EU Market Challenges

October 1, 2011
Michael Rooney
Pharmaceutical Technology Europe
Volume 23, Issue 10

Although the European market is approximately 50% smaller than the US in terms of landmass, the population of Europe is approximately 50% larger and this presents a huge market opportunity.

Although the European market is approximately 50% smaller than the US in terms of landmass, the population of Europe is approximately 50% larger and this presents a huge market opportunity. At our company, we have witnessed a steady increase in the number of US companies taking advantage of European market opportunities, particularly for niche biopharmaceutical and orphan drug products. In return, this has increased the outsourcing requirements for country specific-packaging and temperature-sensitive distribution services. To meet this demand, we have increased investment in client dedicated cold and frozen storage and developed a late-stage customisation suite for country specific packaging.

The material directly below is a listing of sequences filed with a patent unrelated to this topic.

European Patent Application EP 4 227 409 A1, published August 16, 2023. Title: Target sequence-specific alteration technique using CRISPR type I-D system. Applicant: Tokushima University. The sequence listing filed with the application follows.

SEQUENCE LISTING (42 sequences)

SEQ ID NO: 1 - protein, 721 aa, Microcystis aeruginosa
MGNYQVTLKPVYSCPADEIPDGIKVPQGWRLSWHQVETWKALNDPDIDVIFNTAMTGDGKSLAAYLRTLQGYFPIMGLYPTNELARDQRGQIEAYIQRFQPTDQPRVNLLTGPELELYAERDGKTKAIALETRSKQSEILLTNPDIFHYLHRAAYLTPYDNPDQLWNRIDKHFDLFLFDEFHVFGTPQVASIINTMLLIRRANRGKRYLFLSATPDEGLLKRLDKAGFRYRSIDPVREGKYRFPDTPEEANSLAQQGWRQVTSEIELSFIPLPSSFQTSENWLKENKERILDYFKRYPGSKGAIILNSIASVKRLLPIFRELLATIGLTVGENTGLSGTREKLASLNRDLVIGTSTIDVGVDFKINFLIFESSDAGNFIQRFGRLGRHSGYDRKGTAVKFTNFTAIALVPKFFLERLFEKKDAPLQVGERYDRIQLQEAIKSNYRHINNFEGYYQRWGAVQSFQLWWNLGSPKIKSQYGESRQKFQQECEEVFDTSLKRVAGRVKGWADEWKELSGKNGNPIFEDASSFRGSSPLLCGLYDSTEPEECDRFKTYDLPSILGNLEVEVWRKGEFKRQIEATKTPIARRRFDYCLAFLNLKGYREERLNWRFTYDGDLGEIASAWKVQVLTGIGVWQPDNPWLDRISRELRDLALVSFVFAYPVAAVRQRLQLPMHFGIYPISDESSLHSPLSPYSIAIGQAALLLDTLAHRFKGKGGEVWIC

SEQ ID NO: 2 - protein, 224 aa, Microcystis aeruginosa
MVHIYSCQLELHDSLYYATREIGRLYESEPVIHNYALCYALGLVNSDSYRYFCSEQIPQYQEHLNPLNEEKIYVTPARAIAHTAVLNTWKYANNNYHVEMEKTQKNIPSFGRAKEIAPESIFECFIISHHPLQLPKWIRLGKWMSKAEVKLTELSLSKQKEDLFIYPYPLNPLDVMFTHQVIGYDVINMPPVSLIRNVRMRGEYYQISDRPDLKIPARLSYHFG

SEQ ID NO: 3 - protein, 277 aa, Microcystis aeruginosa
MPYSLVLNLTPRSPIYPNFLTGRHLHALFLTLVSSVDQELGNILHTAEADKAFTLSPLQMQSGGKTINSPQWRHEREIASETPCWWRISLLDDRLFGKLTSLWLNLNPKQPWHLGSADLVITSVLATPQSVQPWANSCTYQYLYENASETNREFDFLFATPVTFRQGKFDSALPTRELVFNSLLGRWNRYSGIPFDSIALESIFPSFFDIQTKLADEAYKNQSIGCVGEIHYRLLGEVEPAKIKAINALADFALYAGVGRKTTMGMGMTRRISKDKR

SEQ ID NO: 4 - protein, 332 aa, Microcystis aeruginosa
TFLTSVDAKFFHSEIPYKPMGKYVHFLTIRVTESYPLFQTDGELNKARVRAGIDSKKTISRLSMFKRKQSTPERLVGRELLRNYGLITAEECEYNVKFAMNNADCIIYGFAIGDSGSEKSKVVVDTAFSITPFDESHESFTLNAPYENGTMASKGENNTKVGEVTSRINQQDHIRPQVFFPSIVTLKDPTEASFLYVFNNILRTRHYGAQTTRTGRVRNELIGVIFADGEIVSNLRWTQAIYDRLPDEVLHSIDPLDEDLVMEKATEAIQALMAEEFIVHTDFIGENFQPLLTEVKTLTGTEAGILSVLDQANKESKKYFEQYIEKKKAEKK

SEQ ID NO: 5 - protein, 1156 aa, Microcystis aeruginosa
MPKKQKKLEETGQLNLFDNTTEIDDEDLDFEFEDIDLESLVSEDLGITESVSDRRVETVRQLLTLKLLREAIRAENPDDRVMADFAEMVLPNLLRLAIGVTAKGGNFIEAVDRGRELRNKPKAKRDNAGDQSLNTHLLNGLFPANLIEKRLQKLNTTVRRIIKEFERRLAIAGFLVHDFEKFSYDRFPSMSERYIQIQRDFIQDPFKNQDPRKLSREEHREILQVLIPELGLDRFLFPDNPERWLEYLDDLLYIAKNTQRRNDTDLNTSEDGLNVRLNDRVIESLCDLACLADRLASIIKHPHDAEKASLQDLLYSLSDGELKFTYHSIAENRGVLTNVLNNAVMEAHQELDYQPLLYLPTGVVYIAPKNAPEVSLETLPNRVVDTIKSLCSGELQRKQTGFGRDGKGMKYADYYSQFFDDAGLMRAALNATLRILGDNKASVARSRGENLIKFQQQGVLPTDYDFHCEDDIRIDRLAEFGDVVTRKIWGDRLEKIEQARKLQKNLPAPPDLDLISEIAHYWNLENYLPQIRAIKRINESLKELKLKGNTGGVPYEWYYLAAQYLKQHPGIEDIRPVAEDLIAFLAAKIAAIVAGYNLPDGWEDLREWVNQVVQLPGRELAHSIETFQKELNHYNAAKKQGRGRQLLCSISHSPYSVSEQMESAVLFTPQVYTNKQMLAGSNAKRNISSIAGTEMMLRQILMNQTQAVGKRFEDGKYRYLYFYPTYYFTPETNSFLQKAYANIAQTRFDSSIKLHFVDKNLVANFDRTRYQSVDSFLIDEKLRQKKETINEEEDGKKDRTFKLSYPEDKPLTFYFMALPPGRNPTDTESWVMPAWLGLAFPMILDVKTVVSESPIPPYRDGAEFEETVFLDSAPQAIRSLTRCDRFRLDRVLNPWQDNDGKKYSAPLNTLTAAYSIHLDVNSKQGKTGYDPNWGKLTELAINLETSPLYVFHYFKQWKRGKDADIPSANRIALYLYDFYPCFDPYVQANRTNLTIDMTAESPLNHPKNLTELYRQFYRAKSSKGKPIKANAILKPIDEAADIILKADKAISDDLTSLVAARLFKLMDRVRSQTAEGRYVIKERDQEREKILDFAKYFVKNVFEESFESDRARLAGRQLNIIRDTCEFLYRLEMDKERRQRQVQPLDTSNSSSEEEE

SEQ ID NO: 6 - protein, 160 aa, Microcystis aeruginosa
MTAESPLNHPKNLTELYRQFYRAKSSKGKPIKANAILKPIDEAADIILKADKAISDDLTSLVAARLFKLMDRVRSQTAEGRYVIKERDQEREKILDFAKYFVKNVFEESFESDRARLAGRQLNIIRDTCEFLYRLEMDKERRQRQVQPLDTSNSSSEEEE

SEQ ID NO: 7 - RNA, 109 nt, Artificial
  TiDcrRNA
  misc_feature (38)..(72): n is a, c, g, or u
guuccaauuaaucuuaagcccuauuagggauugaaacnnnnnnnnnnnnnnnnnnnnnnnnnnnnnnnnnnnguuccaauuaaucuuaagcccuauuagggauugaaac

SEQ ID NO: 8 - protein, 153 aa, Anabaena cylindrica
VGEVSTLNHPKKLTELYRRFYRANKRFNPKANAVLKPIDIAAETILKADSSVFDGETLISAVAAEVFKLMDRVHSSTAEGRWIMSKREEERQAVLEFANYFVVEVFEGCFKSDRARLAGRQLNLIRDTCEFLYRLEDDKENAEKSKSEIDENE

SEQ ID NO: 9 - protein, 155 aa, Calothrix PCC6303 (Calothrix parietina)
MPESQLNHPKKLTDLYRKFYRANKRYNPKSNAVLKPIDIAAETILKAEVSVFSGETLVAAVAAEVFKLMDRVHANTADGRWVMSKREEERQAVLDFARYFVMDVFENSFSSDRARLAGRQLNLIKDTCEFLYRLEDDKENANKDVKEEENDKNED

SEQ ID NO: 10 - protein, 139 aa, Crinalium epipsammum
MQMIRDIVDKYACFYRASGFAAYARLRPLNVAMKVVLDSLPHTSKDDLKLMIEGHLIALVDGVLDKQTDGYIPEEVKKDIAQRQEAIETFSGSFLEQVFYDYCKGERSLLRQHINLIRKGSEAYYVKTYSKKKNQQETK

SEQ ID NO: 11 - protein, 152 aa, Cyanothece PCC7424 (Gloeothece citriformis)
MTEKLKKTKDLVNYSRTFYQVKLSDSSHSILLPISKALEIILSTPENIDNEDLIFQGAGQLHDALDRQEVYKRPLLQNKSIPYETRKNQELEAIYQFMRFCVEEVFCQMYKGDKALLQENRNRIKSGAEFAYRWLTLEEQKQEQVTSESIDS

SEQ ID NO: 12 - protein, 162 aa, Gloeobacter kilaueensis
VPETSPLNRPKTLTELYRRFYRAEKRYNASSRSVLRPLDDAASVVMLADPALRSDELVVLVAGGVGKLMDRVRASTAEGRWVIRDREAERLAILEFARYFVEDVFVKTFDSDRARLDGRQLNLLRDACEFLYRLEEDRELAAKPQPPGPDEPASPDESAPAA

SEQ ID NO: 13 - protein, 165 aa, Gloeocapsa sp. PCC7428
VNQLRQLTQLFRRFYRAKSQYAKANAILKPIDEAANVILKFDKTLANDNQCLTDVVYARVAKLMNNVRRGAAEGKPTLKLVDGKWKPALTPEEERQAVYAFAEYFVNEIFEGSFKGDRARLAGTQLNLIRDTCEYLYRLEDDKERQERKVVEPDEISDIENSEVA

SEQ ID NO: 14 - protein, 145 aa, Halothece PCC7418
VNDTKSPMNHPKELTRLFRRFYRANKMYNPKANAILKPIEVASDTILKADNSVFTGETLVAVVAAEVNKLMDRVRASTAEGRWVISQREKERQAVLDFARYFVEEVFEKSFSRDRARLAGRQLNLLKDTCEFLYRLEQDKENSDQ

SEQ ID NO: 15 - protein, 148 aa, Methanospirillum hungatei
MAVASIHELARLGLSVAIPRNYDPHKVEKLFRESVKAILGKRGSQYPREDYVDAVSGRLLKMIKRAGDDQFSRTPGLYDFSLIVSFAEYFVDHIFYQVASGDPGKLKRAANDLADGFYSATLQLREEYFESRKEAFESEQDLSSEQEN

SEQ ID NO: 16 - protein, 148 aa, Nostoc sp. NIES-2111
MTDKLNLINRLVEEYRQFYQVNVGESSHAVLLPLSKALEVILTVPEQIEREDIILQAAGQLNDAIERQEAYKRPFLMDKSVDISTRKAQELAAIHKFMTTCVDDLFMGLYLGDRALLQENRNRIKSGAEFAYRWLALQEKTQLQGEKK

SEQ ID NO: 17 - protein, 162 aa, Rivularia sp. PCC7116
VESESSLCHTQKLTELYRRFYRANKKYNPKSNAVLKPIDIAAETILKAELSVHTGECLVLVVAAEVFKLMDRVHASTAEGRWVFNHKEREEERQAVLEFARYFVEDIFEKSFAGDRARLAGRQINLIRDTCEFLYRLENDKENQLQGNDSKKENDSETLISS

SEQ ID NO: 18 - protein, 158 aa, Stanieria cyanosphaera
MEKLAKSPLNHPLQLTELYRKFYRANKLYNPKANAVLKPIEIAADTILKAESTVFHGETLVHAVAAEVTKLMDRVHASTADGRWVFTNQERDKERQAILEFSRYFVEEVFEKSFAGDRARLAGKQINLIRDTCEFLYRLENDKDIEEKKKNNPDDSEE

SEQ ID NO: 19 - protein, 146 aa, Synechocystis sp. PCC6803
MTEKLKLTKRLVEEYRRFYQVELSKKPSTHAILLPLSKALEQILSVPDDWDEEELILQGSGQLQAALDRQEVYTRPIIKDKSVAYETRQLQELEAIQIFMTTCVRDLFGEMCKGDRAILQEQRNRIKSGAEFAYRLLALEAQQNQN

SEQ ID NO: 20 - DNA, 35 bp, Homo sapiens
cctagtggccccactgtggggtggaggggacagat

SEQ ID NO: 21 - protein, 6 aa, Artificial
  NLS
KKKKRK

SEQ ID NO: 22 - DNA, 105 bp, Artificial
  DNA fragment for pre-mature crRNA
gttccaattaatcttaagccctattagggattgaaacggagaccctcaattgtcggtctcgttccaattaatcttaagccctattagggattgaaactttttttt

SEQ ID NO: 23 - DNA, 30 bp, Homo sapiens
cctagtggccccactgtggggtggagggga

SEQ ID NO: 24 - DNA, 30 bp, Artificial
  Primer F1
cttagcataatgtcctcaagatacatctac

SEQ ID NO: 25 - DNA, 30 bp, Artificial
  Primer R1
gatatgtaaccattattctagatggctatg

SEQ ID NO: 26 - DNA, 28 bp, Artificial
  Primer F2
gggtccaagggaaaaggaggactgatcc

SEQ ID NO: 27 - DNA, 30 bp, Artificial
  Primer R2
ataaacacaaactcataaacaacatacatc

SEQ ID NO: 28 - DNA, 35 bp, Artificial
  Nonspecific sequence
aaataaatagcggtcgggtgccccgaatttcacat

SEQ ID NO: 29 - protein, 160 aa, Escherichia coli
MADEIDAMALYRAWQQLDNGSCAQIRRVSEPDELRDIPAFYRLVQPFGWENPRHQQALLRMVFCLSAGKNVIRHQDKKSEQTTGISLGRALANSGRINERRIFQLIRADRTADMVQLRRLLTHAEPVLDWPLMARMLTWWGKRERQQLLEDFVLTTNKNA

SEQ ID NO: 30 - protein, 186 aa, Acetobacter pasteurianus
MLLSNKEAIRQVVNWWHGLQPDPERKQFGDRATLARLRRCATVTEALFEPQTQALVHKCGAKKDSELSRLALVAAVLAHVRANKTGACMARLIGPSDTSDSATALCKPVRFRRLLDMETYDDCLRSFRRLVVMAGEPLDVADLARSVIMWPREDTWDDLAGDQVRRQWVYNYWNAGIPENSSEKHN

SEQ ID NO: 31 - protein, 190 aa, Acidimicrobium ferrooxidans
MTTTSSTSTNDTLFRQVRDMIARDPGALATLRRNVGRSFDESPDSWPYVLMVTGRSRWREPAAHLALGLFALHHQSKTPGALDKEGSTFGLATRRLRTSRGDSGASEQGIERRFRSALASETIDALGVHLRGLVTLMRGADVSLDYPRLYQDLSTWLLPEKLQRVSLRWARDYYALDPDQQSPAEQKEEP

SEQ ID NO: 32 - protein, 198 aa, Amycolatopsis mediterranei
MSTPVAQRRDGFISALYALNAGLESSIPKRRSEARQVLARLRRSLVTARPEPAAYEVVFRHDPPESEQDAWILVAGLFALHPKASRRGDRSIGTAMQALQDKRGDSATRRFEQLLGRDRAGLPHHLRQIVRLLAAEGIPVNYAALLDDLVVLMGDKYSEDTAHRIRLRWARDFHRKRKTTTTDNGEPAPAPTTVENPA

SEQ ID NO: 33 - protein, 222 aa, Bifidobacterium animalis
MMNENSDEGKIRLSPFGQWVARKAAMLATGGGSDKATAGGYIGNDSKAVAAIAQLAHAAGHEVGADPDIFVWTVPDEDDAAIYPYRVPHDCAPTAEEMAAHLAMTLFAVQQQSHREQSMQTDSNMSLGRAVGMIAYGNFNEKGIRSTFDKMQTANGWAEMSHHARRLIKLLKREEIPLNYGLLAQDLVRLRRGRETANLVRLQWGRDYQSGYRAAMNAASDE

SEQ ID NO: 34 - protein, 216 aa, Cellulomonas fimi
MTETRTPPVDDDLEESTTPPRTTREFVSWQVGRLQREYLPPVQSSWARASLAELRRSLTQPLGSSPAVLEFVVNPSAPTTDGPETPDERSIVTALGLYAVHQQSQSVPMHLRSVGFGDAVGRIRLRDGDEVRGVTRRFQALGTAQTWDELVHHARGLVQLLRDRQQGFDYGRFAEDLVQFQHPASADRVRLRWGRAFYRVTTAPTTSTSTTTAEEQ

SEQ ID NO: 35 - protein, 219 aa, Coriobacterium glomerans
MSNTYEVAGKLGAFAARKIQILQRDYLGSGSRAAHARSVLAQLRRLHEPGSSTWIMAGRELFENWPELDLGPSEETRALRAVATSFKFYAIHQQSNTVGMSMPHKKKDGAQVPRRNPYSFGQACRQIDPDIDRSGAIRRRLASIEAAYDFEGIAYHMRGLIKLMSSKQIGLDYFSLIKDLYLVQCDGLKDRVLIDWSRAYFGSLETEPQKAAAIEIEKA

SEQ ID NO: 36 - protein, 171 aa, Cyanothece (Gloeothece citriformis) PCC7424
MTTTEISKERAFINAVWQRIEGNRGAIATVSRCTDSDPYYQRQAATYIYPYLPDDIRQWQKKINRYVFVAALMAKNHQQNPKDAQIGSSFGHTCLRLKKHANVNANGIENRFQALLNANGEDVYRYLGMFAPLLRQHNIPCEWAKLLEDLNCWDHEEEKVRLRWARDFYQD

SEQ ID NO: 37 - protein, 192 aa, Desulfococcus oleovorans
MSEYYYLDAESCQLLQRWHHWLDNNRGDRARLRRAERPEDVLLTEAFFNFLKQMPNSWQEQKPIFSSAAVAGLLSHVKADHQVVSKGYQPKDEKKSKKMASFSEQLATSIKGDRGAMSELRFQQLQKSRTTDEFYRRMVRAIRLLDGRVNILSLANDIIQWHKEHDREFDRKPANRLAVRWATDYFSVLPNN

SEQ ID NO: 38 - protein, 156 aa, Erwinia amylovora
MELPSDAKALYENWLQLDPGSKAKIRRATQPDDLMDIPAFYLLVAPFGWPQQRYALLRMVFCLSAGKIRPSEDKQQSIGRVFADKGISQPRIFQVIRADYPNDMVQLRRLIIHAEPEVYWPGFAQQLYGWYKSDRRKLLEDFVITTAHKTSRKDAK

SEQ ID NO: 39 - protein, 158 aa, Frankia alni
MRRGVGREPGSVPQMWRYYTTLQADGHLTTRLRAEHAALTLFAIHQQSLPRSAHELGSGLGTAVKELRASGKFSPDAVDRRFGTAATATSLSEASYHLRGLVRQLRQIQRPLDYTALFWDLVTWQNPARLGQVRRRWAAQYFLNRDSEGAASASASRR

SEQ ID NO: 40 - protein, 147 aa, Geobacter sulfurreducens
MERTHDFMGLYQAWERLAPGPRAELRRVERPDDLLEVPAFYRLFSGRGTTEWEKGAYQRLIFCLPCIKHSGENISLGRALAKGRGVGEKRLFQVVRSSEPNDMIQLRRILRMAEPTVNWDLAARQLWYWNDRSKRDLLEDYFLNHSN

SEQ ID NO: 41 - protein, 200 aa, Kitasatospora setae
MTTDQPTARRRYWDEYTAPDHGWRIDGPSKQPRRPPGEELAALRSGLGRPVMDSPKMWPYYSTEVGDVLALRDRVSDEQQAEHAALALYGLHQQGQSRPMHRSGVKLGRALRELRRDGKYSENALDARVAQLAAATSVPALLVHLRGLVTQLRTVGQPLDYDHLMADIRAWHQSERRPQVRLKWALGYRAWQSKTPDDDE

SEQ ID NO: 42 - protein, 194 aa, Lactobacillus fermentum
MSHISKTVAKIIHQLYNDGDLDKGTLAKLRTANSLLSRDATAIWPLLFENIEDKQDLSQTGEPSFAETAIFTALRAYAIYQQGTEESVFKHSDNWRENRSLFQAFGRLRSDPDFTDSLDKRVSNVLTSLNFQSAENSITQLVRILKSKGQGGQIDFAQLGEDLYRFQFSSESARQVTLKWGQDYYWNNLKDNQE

Michael Rooney is product supply manager at Almac.

In addition to this, we have seen further growth across services in pharmaceutical development, commercial manufacture and packaging. Client requirements for bespoke solutions for biopharmaceutical packaging and distribution, as well as traditional toll manufacture of solid oral dosage forms (branded and generic) are also on the increase.

The challenges of the EU marketplace

The key challenges for a company launching drug product in the European marketplace can be summarised in three simple categories:

Regulatory and quality differentiations